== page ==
While Mixon's season-long stats look decent -- just missing the cut of a being an RB1 -- the difference between Mixon's first half and second half of the season were night and day. Mixon went from averaging 40 rushing yards per game on 12.1 carries per game to averaging 102.1 rushing yards per game on 22.1 carries per game -- a staggering improvement that could swing Mixon into the first round of 2020 fantasy football drafts.

Bernard continues to be a nuisance for Mixon fantasy owners, taking away opportunities from a more talented running back. Though Bernard's 43 targets last year were a career-low for him, it didn't help that he was stealing opportunities on a team that already had limited possessions.

2020 will be the fourth year running of this duo leading Cincinnati's backfield. Bernard's average snap share has gone down in each of the last three seasons, sitting at around 40 percent this past year. If Mixon can command more of the work in the passing game and keep Bernard on the sidelines, he'll be in line for a huge 2020 season.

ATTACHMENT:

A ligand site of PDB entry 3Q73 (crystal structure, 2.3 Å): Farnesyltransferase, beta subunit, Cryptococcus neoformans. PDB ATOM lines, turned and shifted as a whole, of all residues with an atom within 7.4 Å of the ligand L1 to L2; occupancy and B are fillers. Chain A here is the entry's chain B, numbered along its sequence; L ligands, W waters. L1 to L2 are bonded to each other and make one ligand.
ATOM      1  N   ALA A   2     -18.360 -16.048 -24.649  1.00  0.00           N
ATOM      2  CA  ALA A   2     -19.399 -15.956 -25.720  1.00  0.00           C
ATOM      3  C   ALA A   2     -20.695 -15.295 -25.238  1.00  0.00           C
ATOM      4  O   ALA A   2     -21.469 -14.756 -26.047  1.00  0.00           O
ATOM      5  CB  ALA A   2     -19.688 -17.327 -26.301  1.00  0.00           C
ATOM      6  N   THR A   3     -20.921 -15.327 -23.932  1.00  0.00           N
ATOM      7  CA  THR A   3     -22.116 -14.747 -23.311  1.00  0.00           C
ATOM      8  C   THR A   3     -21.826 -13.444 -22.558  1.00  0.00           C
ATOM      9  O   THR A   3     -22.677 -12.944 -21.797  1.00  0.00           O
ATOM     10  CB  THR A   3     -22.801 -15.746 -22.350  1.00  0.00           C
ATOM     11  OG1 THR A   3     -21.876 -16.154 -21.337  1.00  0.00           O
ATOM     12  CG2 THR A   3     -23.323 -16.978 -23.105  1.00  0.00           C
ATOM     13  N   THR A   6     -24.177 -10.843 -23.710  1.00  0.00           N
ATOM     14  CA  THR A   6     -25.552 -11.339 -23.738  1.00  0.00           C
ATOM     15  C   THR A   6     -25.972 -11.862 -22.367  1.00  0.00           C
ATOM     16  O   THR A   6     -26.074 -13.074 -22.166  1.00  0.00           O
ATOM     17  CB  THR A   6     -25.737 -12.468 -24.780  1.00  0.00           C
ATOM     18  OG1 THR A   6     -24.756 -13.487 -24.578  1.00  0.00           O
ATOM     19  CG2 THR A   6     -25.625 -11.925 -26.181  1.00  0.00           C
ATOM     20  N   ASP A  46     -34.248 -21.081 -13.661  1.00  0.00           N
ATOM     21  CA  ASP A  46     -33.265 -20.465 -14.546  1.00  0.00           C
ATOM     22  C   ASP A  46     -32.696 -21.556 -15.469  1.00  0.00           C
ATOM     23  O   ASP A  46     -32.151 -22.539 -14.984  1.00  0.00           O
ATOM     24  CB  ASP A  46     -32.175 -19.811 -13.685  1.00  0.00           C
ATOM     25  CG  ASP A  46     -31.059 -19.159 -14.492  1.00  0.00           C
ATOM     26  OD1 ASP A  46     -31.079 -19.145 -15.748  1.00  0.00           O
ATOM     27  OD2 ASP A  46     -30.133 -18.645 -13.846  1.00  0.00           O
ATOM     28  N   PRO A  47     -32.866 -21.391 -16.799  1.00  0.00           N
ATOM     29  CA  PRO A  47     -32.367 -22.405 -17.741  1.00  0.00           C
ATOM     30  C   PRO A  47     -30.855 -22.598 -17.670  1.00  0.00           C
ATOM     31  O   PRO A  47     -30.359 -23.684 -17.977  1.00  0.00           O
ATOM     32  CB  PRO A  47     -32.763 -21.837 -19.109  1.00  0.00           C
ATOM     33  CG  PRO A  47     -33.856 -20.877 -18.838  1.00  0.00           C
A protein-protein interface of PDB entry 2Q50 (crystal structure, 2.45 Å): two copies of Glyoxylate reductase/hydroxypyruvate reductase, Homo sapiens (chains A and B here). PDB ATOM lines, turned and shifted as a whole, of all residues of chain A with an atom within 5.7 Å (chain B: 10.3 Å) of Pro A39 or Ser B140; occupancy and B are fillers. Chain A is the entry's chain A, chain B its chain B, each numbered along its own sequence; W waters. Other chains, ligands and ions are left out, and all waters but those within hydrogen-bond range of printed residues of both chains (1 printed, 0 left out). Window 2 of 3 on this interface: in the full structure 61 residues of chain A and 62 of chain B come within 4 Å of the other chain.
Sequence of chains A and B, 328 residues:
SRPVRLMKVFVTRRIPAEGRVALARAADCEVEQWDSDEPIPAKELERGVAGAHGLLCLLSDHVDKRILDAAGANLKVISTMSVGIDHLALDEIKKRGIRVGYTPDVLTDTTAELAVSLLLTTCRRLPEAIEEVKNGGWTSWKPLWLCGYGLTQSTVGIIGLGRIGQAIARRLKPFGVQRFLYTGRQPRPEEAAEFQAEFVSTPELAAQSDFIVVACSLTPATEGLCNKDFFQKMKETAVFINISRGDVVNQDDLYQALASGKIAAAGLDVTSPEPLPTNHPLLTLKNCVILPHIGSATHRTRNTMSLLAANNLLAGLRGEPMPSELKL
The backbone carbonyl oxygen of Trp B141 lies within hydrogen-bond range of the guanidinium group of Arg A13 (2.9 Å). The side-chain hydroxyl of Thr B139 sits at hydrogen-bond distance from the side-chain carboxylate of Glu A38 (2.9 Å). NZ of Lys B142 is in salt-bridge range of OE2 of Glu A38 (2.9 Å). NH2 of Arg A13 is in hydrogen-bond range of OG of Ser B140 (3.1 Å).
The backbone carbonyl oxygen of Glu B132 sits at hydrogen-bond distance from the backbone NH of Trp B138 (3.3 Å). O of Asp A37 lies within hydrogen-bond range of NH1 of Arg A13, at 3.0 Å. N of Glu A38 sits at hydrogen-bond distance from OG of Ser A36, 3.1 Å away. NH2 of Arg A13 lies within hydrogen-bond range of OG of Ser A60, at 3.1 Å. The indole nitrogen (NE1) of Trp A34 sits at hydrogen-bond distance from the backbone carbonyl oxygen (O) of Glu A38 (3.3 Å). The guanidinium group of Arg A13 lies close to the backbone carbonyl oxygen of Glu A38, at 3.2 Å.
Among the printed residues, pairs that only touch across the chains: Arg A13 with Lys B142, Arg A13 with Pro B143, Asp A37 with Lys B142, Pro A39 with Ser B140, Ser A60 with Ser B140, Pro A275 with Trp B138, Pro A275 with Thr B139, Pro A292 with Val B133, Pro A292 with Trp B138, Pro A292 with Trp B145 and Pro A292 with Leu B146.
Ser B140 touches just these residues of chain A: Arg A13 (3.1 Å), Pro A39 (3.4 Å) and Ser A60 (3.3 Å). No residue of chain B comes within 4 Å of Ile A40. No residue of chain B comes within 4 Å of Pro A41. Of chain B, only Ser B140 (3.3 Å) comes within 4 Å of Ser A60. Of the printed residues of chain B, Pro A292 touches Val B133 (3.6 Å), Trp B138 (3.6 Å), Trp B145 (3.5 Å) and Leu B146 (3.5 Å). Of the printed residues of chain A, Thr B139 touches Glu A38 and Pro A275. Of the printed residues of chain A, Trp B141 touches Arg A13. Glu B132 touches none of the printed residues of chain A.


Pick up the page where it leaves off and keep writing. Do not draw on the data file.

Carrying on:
Running Back Team Games Played Average Snap % Rush Attempts Per Game Targets Per Game Total Opportunities Per Game Utilization % Fantasy Points Per Game (Half PPR) Fantasy Points Per 100 Snaps
Joe Mixon CIN 16 59% 17.4 2.8 20.2 49% 13 31.5
Giovani Bernard CIN 16 41% 3.3 2.7 6.0 21% 3.3 11.7

Baltimore Ravens